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Design tips for SLD/Cognitive/Autism

What design and usage tips do people have for working with intermediate students with learning disabilities, cognitive impairments, and autism spectrum disorders?

6 Replies
Community Member

This is also an interest of mine. It is a very new area, so while there is a W3C working group looking at this, they have not posted recommendations yet, but from my experience (I work in online higher ed accessibility and have children with learning disorders), these students are helped by things that help all students:

  • Clear assignment instructions, expectations, and due dates
  • Graphical organizer
  • Note taking assistance or tools
  • Captioned videos (helps with focus),
  • Video transcripts to help with note taking
  • Consistent organization of content, consistent navigation
  • Chunked content with good heading structure
  • Larger assignments broken down into smaller parts with opportunities for feedback during the process
  • Books provided electronically with visual highlighting (or Kurzweil) and/or books that can also be audio files
  • Aids for organizing thoughts for writing assignments, study aids, and when possible the option to choose a topic of interest as part of the assignment.
  • Extra time to complete assignments.

I would love to hear from others who may know more about this.

Community Contributor

This is such an important age for building on their strengths.   In my humble opinion, this is when some students learn that not much is expected from them and as long as they behave themselves they'll "pass," but ... they don't really understand what's happening, because the teacher doesn't have the resources to facilitate that (not because they can't).  

So all of the above are excellent starting points, but so much depends on how it's implemented!    I'd add lots of feedback on the positives, and encouraging the students to learn what *works* for them for learning, not just surviving.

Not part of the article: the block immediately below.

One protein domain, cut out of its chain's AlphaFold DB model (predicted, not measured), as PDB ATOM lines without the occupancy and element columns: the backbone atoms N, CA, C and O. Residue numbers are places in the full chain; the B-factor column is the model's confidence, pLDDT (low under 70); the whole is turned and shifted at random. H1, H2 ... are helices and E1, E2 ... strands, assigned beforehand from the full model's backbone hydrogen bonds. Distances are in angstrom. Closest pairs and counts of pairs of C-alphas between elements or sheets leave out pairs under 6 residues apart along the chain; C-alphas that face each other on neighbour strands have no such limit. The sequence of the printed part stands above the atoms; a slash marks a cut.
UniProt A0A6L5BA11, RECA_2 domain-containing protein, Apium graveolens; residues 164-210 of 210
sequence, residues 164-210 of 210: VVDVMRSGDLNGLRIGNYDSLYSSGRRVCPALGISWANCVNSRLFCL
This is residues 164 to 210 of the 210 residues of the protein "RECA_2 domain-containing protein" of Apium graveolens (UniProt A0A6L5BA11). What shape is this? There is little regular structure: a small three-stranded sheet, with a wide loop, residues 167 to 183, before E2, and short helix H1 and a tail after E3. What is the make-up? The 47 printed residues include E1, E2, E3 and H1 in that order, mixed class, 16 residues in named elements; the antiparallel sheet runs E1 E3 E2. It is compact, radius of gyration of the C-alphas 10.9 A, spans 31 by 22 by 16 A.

Design things to be 'adaptive' so that students who need more practice and more time spent with more concrete materials with more pictures, etc.  can have that. has lots of info and resources.   CAST: Free Learning Tools    has some guidelines regarding providing alternatives for representation (presenting the information and getting students engaged wtih it),  action and expression, and engagement (including assessment and the learning outcomes).  Here's a presentation that has some ideas: Universal Design for Learning: A framework for access and equity

Math is one area where I think there's an incredible opportunity and need for more visuals and more concept development.   I'd love to find a group trying to really develop good materials...  not as an  afterthought.  


Great points. I do think UDL is the best approach for these students and everyone else. And CAST has great resources.

A few comments on a great posting!

  1. Your suggestions are relevant and applicable to all students (except perhaps "extra time" for assignments), whether they have a documented disability or not. Some individuals have quirky, undiagnosed disorders that interfere with their learning, and other, "neurotypical" students also benefit from the approaches you list above. We should be designing courses this way anyway! Applying UDL principles helps everyone and "harms" no one, except perhaps for the course designer, who should be allowed more time for thoughtful planning and development, especially for meaningful assessments.
  2. Also important is adaptiveness. Preassessments, feedback, and carefully scaffolded lessons or chunks should allow students to demonstrate their mastery and allow them to "test out" and advance to new concepts when they are ready. We need to move beyond the one-size-fits-all approach.
  3. As designers, we often neglect motivation and attitude as outcomes. Don't we want students instilled with a growth mindset" and a readiness to be life-long learners?

Great discussion!  Here is an updated link for the CAST: Free Learning Tools

Thanks for sharing that resource. I also really like the UDL Graphical organizer.